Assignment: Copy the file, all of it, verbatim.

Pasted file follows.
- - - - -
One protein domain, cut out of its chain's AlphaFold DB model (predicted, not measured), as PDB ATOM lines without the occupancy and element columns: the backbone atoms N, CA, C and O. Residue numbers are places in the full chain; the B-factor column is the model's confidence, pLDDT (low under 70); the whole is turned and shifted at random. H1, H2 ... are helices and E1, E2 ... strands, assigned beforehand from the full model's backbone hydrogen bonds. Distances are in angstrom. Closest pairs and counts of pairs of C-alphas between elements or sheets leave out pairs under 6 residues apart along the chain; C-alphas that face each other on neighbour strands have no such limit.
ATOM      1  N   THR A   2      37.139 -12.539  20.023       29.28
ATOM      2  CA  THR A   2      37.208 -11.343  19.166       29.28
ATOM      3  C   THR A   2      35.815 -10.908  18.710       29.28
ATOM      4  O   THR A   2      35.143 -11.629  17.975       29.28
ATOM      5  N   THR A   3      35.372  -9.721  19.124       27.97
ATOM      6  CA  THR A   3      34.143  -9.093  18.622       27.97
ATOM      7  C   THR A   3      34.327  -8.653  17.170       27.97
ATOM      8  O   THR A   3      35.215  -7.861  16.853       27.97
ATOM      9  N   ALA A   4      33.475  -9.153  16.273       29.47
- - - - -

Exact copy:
One protein domain, cut out of its chain's AlphaFold DB model (predicted, not measured), as PDB ATOM lines without the occupancy and element columns: the backbone atoms N, CA, C and O. Residue numbers are places in the full chain; the B-factor column is the model's confidence, pLDDT (low under 70); the whole is turned and shifted at random. H1, H2 ... are helices and E1, E2 ... strands, assigned beforehand from the full model's backbone hydrogen bonds. Distances are in angstrom. Closest pairs and counts of pairs of C-alphas between elements or sheets leave out pairs under 6 residues apart along the chain; C-alphas that face each other on neighbour strands have no such limit.
ATOM      1  N   THR A   2      37.139 -12.539  20.023       29.28
ATOM      2  CA  THR A   2      37.208 -11.343  19.166       29.28
ATOM      3  C   THR A   2      35.815 -10.908  18.710       29.28
ATOM      4  O   THR A   2      35.143 -11.629  17.975       29.28
ATOM      5  N   THR A   3      35.372  -9.721  19.124       27.97
ATOM      6  CA  THR A   3      34.143  -9.093  18.622       27.97
ATOM      7  C   THR A   3      34.327  -8.653  17.170       27.97
ATOM      8  O   THR A   3      35.215  -7.861  16.853       27.97
ATOM      9  N   ALA A   4      33.475  -9.153  16.273       29.47